Three months after warning that creating the world’s largest airline could cost consumers hundreds of millions of dollars, the Justice Department on Tuesday announced that it had reached a settlement and dropped its opposition to the merger of American Airlines and US Airways.
The deal requires the merged airline to relax its stranglehold on Washington’s Reagan National Airport, a mandate that will increase competition and could lower fares for flights to major cities. But it also may end some direct flights to smaller communities, officials said.
Dominance of National, where the new airline would have controlled 69 percent of all flights, was a major impediment to the merger. The airline, which will retain the American Airlines name, will have 44 fewer departing flights from National under the agreement, but it will remain the airport’s major carrier with 57 percent of all flights.
“This agreement has the potential to shift the landscape in the airline industry,” Assistant Attorney General William J. Baer said.
In addition to opening the door at National for low-cost carriers such as Southwest, JetBlue and Virgin America, the settlement requires the new American to give up ground at Boston Logan International, Chicago O’Hare International, Dallas Love Field, Los Angeles International, Miami International and New York’s LaGuardia.
American Airlines chief executive Thomas W. Horton called the agreement a “common-sense solution.”
“I don’t think the settlement is that different than what I would have anticipated early on,” he said.
Many analysts saw a merger between US Airways and American, which recently emerged from bankruptcy, as inevitable in the aftermath of mega-mergers that combined Delta with Northwest and United with Continental.
In the eyes of low-cost carriers, the merger was akin to the last land grab. If they did not get access to prime-time slots at key airports through the Justice Department’s intervention, they might be locked out or have only a limited presence at those airports for a long time.
“Airports in these cities are the most difficult for an airline to enter and establish a meaningful presence,” Baer said in a conference call after the announcement. “The low-cost carriers that acquire these slots and gates will be able to offer increased competition.”
Baer said the agreement would “disrupt the cozy relationships among the incumbent legacy carriers, increase access to key congested airports and provide consumers with more choices.”
Access to key airports may prove critical to the survival of those competing with the three big airlines known as legacy carriers. Seventy percent of commercial passengers board planes at just 29 — or about 6 percent — of the nation’s airports.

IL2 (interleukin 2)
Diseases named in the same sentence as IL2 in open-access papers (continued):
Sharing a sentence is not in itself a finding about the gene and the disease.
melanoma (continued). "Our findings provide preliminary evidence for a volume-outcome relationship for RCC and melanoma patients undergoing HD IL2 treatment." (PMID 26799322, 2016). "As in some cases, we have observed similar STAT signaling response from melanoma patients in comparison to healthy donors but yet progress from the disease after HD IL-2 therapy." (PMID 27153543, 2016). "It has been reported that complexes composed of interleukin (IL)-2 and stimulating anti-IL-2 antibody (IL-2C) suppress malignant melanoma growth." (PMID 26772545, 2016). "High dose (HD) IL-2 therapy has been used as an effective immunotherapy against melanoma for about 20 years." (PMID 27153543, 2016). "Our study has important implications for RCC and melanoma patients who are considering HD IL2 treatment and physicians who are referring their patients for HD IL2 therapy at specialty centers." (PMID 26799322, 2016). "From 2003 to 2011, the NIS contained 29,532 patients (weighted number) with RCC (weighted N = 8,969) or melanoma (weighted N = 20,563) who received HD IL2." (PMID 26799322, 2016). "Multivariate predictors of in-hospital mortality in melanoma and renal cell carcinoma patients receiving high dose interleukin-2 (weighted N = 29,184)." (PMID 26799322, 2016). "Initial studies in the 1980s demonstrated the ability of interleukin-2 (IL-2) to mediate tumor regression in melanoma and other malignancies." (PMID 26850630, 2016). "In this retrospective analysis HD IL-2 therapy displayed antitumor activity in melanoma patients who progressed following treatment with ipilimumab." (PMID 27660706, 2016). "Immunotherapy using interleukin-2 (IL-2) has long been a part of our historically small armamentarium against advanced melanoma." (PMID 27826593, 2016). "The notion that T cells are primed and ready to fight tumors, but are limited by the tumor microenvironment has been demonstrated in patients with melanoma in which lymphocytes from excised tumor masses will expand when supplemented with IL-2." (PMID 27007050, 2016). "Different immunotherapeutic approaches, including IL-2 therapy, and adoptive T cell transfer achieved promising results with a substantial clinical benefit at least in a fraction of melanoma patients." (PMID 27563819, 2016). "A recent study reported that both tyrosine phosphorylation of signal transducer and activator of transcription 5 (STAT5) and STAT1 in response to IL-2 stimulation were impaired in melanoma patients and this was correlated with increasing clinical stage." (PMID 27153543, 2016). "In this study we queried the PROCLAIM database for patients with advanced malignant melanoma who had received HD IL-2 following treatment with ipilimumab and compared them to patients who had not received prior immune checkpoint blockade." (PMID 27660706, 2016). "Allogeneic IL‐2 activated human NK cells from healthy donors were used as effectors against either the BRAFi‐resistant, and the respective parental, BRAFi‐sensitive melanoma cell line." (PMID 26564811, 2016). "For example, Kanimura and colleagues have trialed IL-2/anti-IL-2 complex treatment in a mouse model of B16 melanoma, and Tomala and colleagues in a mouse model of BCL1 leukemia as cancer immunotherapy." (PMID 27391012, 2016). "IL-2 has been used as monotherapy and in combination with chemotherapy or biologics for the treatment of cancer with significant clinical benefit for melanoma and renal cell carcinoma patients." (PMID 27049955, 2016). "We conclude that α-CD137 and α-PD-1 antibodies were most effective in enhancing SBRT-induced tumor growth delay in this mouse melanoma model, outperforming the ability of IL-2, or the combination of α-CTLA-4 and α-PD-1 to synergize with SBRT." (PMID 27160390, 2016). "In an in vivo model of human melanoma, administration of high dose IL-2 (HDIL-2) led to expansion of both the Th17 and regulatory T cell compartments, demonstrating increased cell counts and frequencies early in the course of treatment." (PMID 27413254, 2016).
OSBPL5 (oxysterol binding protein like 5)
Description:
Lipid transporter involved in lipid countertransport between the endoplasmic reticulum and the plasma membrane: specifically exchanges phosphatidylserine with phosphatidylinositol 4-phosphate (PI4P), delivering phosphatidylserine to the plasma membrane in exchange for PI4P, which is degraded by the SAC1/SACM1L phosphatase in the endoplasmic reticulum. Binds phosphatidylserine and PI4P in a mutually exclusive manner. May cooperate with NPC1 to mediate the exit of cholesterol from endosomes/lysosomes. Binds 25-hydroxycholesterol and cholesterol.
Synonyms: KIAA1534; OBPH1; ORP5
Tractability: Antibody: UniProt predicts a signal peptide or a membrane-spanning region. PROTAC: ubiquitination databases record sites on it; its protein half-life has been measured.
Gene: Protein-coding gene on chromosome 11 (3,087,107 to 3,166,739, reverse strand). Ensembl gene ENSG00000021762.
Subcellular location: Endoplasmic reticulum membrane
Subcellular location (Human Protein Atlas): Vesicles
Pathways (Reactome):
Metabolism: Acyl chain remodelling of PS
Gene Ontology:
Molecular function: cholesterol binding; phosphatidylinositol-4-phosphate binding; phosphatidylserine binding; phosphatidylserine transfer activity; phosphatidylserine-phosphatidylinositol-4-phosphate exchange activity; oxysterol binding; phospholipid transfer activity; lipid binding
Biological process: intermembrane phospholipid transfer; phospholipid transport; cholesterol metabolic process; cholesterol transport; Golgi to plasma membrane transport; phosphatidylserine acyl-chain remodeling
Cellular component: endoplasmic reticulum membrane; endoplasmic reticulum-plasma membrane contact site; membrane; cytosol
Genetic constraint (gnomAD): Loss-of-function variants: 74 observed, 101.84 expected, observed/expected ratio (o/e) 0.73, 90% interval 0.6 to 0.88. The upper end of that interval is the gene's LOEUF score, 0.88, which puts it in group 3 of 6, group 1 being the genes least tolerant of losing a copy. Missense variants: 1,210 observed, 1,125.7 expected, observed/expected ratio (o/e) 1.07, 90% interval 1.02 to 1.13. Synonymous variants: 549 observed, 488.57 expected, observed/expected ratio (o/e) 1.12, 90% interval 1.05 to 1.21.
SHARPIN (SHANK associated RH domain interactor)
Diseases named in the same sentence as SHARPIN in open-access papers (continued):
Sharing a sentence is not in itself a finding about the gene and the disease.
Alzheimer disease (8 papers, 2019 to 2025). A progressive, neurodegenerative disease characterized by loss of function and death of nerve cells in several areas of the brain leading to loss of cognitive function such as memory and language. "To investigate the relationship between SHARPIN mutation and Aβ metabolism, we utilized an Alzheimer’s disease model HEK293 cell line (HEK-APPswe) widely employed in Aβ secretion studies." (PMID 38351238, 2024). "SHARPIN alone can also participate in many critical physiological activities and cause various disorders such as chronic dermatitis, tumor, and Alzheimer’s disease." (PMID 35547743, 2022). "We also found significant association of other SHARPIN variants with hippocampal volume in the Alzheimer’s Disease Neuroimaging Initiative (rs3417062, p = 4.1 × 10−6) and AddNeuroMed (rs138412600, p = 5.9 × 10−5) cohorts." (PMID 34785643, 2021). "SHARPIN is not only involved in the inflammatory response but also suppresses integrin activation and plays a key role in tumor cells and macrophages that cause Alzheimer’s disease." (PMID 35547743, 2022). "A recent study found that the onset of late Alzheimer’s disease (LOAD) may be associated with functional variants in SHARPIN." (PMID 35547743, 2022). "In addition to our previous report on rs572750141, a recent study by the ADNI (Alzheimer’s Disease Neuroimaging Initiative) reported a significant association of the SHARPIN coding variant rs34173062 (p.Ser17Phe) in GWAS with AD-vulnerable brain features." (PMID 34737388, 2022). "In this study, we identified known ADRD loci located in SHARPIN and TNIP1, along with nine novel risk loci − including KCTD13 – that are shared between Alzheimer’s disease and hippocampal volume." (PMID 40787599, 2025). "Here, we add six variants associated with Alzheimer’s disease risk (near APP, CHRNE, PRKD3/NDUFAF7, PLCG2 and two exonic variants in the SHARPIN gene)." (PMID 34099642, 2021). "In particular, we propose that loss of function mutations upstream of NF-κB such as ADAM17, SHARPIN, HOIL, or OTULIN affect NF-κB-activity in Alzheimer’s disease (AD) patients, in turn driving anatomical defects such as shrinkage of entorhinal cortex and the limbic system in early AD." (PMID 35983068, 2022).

But low-cost carriers that buy the slots from American may find routes to larger destinations more attractive than providing service to small cities, some analysts said.
Major cities are “where the so-called low-cost carriers want to serve. They don’t have the airplanes to serve the nation’s small communities,” said William S. Swelbar, a researcher at the MIT International Center for Air Transportation.
Insiders at American conceded that the sale of slots may eliminate some direct routes to smaller cities.
Baer said his department was “mindful of concerns that the merger would lead to fewer flights from Washington, D.C., to small and medium-size communities.” He pointed out that the Justice Department has no governance over where airlines choose to fly.
At the very least, National’s slots for commuter planes flying to smaller cities would be preserved due to a prior commitment to the Transportation Department, American officials said.
Under the terms of the settlement, American will give up 44 slots for its planes at National as well as eight others that it leases to JetBlue.
“This settlement not only prevents increases in dominance by US Airways at Reagan,” said Baer. “It provides for expanded competition at this airport.”
The settlement also requires American to give up 17 slots at LaGuardia, along with gates and related facilities to support service at those airports. It will give up two gates each at Boston Logan, Chicago O’Hare, Dallas Love Field, Los Angeles International and Miami International.
“These are significant concessions that could provide a real shot in the arm to low-cost carrier airlines,” said William J. McGee, aviation consultant for Consumers Union. “That competition could help lower prices for consumers in those markets. But we’re still very concerned. The merger could still leave smaller markets underserved with fewer choices for flights. ”
Other analysts noted that some fares were bound to increase.
“Most fares will go up in those markets where US Air eliminates a multi-stop route that competes with American,” said Vaughn Cordle of Airline Forecasts. “That’s a fact, but it’s such a small percentage of the total.”
Cordle also noted that if the airline achieves savings because there are more passengers per plane as a result of the merger, that could have a positive effect on fares.
Justice’s suit, filed in August, alleged that US Airways’ $11 billion acquisition of American would undermine competition for commercial air travel in local markets throughout the United States and would result in higher airfares and less service for passengers.
American Airlines is based in Fort Worth. Last year, American flew more than 80 million passengers to 250 destinations worldwide. It made more than $24 billion in revenue. US Airways, based in Tempe, Ariz., flew more than 50 million passengers to more than 200 destinations worldwide and made $13 billion in revenue.